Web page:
The tunes I am posting to Drooble are all original pieces on which I personally created all the tracks, often with Hydrogen freeware programmed drums. Although these are all solo endeavors, some of the tunes occasionally are performed live with local musicians, usually in a trio or quartet context. As a matter of personal history, I was lead guitar for the band, "fred" (see photo from around 1973, and check out the video collage for the tune, Nocturnal, recorded live at the Bitter End in New York City in the summer of 1974). "fred" played played from 1970 - 1974, featuring the late David Rose on violin and vocals, Bo Fox on drums and vocals, Pete Eggers on keys, percussion and sax, Ken Price on keys and vocals, and the late Mike Robison on bass. We played for several weeks at the Bitter End in NYC in the summer of 1974, and jammed with Jeff Kent and Doug Lubahn (Dreams), and Randy Brecker. We published 3 belated albums in 2001- 2003, namely "fred", "Notes on a Picnic", and "Live at the Bitter End", all available from the German-based label, World in Sound. At the Bitter End, Billy Crystal opened for us, as did the Roches (then just Maggie and Terri). Prior to that, fred had opened for the Byrds, Laura Nyro, John Mayall, the Guess Who, and had shared a stage with Muddy Waters. We recorded with Yoko Ono and producer David Spinozza. We also rehearsed with the great alto saxophonist, Stan Getz, in anticipation of a tour that never happened, and I treasure recordings (made on a boom box) of him with "fred" made at his home in Irvington, NY. George Massenburg (known for his excellent work with Little Feat, among others) engineered our first recordings in 1971 (featured on the first, self-titled "fred" cd. We broke up in 1974, and I've played and recorded with many folks in many contexts since.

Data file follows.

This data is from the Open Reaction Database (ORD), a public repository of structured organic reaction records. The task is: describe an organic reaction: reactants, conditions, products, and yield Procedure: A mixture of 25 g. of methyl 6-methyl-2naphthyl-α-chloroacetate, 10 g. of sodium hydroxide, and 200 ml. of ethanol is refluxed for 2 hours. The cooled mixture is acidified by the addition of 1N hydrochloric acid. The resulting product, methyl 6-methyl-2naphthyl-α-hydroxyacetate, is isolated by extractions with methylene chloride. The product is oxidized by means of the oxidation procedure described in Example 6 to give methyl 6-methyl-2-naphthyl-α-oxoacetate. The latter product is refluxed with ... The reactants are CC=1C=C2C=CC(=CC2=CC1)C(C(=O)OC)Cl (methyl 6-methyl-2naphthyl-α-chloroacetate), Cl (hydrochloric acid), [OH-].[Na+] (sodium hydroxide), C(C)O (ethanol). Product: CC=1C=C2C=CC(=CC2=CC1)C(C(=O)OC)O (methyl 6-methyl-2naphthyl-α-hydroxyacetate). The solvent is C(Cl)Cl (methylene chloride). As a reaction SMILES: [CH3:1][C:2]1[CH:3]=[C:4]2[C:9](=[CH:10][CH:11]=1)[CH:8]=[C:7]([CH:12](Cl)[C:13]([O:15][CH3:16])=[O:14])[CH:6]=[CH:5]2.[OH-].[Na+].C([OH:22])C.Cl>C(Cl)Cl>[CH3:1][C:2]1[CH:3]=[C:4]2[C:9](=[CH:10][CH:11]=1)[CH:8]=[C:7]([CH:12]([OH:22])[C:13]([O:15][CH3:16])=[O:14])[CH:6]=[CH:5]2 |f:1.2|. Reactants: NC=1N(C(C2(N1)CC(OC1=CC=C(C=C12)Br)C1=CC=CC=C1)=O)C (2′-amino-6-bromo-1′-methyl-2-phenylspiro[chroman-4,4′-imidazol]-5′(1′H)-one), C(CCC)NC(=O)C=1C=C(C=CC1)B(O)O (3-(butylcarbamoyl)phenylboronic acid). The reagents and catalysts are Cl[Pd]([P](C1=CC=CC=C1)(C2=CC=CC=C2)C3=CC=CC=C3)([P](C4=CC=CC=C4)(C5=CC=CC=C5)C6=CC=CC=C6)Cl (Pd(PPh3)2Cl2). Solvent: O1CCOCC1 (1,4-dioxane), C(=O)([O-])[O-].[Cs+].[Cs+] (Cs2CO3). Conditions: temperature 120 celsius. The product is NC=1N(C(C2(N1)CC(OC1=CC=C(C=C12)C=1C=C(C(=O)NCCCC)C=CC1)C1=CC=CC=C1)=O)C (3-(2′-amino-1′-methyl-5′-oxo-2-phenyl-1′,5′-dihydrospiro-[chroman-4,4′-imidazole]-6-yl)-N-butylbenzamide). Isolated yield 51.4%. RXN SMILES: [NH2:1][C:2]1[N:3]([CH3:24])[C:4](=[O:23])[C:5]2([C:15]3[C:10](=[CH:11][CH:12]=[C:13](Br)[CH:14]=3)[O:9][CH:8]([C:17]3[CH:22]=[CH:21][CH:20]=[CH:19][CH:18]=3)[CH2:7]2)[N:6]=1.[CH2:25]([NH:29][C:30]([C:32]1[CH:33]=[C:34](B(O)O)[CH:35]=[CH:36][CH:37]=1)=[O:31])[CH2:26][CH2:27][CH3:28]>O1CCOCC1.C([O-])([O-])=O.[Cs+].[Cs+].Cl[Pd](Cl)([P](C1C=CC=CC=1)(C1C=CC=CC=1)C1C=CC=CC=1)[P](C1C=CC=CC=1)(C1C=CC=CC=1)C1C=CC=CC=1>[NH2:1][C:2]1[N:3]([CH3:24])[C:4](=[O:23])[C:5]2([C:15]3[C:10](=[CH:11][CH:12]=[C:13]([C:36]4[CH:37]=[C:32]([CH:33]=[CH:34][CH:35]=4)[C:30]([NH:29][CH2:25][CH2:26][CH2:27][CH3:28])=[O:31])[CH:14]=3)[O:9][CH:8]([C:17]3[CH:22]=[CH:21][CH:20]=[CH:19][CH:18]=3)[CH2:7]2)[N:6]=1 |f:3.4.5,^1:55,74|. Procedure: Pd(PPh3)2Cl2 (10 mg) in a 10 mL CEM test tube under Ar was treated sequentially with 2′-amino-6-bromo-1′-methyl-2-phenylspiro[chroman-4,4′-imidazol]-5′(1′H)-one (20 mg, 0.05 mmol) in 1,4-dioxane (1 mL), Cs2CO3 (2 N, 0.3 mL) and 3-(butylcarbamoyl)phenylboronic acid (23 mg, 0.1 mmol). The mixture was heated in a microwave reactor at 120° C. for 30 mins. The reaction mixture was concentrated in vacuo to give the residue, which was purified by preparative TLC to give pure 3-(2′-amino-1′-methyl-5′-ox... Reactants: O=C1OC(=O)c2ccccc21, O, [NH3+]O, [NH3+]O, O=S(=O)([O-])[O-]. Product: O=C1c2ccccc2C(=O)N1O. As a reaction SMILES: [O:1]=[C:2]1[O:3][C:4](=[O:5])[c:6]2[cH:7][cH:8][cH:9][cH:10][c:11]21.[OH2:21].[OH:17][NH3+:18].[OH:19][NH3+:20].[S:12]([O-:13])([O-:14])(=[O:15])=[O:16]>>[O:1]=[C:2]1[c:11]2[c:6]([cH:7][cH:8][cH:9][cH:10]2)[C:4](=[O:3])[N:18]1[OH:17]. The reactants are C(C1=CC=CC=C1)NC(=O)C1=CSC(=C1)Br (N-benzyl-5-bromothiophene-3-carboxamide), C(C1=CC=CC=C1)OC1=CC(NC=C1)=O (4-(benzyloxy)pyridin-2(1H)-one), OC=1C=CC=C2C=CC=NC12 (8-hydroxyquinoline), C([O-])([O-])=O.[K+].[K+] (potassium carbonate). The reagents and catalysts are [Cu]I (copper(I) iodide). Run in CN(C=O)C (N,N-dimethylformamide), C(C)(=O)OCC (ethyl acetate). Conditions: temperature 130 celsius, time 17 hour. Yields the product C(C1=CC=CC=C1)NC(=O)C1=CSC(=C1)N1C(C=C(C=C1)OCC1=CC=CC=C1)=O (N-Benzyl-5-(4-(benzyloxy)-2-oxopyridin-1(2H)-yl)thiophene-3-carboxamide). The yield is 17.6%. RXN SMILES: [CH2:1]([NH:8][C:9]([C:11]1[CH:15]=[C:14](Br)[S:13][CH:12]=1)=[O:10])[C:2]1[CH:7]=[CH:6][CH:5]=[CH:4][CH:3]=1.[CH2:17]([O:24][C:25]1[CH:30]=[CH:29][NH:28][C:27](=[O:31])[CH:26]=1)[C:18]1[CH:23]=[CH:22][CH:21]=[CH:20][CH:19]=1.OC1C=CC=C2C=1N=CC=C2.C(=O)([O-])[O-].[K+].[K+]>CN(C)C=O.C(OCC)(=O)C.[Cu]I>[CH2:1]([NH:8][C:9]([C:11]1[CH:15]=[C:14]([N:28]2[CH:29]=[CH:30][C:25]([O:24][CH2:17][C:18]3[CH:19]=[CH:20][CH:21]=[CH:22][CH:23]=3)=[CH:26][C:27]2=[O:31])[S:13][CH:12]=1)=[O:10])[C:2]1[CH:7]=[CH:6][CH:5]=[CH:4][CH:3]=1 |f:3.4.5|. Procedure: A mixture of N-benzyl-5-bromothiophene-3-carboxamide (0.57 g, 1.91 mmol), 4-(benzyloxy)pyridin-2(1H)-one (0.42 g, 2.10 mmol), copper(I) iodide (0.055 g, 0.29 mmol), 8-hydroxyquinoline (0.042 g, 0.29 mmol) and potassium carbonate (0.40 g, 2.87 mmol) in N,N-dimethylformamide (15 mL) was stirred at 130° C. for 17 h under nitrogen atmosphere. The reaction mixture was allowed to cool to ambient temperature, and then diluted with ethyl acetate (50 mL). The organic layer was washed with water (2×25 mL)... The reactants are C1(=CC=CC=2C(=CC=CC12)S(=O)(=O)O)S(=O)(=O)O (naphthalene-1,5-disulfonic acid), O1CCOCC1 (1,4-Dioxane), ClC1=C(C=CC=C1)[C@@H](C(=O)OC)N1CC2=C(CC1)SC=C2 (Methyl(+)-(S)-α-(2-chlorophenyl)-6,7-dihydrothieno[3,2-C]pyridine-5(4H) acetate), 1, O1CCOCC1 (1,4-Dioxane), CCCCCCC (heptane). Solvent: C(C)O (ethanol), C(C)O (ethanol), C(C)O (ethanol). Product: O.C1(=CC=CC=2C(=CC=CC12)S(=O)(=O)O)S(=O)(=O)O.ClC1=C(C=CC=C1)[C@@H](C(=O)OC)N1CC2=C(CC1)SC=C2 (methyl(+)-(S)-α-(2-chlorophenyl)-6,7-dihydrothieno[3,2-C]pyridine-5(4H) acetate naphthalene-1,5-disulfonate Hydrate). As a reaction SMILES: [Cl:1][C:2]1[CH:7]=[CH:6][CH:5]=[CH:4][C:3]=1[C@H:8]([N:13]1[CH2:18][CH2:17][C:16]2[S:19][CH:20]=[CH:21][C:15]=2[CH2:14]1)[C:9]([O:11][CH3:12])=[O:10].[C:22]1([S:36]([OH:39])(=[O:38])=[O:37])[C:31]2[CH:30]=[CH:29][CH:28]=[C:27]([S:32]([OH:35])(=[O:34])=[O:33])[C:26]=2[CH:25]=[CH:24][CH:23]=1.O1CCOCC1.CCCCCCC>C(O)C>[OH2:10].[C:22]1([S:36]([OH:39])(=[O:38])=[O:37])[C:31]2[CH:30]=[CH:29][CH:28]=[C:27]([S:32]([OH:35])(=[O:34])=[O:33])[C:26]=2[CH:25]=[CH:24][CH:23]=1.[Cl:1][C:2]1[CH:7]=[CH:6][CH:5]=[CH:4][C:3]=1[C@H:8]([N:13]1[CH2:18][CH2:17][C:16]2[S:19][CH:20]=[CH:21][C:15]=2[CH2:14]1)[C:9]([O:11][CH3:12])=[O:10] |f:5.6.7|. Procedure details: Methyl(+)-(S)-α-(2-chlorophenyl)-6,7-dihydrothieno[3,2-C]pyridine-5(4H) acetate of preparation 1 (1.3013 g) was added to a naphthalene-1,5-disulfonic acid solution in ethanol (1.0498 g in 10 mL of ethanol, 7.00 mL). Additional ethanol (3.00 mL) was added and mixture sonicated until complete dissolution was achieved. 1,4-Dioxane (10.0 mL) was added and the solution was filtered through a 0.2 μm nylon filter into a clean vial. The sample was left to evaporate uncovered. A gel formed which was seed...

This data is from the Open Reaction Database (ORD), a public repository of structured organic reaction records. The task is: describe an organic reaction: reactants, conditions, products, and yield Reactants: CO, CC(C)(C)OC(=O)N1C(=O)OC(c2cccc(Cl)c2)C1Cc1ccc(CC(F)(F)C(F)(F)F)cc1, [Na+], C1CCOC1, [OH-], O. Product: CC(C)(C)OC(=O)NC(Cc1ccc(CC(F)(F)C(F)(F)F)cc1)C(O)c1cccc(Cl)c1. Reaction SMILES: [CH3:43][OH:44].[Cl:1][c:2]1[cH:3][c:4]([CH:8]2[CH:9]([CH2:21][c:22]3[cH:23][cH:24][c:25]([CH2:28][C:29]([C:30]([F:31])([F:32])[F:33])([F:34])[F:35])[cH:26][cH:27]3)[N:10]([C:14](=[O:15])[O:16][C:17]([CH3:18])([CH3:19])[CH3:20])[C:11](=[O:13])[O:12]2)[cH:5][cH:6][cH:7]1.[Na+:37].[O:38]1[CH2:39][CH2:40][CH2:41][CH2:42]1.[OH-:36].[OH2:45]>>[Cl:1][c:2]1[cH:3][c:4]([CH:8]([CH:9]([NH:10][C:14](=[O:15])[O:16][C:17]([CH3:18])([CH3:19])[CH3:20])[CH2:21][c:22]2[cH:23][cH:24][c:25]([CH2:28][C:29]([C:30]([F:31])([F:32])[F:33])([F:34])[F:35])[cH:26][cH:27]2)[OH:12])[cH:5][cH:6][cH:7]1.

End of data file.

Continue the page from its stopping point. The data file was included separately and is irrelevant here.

Since high school in the mid-1960's, it's been the most fun way to interact, and I've had the honor to play with some incredibly talented folks through all these years of playing. It inspires, makes me humble, and keeps me interested.
To keep learning and making music which pleases me and others.
I'd edit interviews like this one.
Any Beatles chart topper from the mid-60's. I also won't easily forget seeing Richie Havens, the Youngbloods, the Blues Project and the Paul Butterfield Blues Band with Michael Bloomfield at the Cafe Au Go Go, or seeing Stephan Grappelli and his violin, still making magic and joyful music late into his 70's.
Too many to list, from Abba - Zappa, on second thought, drop Abba. These days, I'm most impressed by jazz improvisation.
Losing patience with answering interview questions. That's all, folks!